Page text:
“Yes, We Know Who You Are:” Airline Exec Fires Back At Complaining Pax

Bruce Parkinson, Open Jaw

 It’s winter in Canada, and that means weather. And lots of it. For senior airline executives. it also means emails and phone calls from ‘very important’ customers, outraged that things don’t always go according to their plans.

One of those executives has had enough of employees being abused by travellers who take weather-related delays as a personal insult. To work through the anger, the exec sent an epic rant to Open Jaw. We think it’s worth printing.

Here’s how it begins:

“What is it about air travel that turns people into irrational and abusive so called “humans?” In some cases, they think they have the right to outrageous behaviour and to treat people as their own personal punching bags. There is no other business or profession that would allow this to occur. Would you allow someone to speak to your employees like that or to your family members like that?

The last time I checked airlines do not control weather. Aircraft are machines, like so many other machines they can sometimes require servicing. I don’t know about you but I would much rather have an airplane have its issues dealt with on the ground vs. 35,000 feet traveling at 800 km/h. Does that not make sense to everyone or am I the only one who likes to know that any airplane I am on is mechanically sound and ready to fly? 

Today, I had a couple of Senior Executives from some large Canadian corporation send me notes detailing how outrageous it is that they are delayed in their travel plans. How dare the airline do this to them? Do I know who they are? Do I know how important they are? They could run an operation in a snow storm better than any airline or airport. What is wrong with the airlines, how could we not know it was going to snow? Why didn't we take precautions to avoid delays?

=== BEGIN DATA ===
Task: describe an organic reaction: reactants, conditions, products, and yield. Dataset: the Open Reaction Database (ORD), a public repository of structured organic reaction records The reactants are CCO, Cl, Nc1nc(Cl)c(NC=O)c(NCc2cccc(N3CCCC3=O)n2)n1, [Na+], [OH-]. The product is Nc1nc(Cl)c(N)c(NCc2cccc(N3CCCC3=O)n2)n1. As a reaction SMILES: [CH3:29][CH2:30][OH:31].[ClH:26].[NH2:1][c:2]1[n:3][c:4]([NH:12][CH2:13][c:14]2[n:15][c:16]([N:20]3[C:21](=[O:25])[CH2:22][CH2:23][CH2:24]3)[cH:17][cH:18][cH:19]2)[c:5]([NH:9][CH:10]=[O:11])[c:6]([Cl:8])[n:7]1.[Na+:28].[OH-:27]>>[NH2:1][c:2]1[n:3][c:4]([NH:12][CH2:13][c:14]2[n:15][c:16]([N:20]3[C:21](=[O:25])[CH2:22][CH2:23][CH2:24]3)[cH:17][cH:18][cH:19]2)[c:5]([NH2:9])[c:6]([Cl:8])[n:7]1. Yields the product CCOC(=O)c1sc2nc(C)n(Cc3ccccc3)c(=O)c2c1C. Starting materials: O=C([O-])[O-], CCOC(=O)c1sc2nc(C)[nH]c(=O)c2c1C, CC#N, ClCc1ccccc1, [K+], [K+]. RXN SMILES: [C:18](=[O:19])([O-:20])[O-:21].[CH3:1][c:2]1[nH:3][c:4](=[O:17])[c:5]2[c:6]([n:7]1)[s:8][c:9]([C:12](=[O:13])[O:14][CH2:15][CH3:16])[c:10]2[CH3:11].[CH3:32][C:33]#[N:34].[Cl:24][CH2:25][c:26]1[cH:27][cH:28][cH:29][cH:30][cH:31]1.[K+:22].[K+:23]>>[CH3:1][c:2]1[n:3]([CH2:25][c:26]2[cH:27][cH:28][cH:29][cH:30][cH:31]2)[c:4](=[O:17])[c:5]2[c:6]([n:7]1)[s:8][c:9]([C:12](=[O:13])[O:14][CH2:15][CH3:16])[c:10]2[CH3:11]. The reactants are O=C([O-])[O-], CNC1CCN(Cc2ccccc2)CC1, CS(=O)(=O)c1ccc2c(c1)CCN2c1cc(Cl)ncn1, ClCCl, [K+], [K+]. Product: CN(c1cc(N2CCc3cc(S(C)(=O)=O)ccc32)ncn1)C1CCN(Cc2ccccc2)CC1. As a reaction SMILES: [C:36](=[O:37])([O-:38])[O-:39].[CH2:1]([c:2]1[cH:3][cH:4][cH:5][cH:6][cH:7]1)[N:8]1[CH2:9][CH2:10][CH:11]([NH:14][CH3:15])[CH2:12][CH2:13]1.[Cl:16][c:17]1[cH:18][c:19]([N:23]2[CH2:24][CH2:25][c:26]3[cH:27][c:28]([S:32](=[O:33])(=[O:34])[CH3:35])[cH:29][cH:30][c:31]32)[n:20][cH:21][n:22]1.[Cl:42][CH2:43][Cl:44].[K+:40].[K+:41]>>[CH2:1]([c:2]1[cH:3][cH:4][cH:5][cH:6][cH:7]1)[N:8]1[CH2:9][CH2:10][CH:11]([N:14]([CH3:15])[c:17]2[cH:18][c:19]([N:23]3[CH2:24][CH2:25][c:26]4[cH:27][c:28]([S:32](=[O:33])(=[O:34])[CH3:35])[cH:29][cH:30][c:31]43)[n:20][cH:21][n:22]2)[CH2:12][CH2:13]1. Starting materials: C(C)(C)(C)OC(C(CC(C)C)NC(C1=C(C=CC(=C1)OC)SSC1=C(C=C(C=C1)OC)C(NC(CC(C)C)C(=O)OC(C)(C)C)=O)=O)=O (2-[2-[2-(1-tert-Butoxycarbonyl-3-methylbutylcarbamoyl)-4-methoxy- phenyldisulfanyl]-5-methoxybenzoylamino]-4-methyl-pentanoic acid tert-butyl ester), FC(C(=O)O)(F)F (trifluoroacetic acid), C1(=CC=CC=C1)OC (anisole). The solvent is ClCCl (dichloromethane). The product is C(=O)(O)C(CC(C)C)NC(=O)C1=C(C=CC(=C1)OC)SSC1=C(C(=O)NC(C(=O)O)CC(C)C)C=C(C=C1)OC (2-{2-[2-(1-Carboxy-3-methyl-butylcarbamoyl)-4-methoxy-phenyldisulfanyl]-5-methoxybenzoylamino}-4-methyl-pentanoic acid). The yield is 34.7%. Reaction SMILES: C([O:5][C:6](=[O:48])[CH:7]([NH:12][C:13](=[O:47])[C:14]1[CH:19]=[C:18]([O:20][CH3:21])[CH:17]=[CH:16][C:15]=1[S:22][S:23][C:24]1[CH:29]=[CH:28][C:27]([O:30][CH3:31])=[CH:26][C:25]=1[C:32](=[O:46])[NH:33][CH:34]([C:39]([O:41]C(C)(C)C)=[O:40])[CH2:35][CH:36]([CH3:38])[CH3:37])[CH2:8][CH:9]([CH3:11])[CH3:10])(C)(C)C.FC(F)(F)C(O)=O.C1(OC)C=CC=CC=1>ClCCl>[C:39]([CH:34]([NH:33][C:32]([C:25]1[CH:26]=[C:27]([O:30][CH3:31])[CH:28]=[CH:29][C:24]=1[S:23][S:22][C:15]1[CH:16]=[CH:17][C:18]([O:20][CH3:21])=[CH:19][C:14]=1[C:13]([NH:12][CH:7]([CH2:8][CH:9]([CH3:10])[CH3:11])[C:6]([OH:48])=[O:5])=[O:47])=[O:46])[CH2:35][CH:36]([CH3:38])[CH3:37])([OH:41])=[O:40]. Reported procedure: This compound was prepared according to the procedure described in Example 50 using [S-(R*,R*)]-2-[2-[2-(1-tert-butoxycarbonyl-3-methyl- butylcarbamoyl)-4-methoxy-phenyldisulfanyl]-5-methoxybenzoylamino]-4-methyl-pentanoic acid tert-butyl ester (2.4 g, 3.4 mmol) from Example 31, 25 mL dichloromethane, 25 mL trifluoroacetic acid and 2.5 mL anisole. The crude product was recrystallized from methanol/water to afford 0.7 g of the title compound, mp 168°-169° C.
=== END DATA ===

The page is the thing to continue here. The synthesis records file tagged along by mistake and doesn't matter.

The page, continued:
My first reaction is always one of empathy -- I travel more than most people on earth and have been caught in many delays as I travel around the world.

There is no airline on earth that wants to have flights delayed. What possible motive could an airline who is paying for that airplane to sit on the ground have to delay you? You think we want to have unproductive assets sitting on the ground? Would you want that in your business? Of course not, so why would you think that is what an airline wants?” 

The airline professional offered some productive ideas on the shared responsibilities of airlines and their passengers:

  1. When dealing with people let’s all agree to live by the “Golden Rule” Treat others like you want to be treated.  
  2. Airlines will do everything they can to assist you when you are travelling and are caught in weather systems.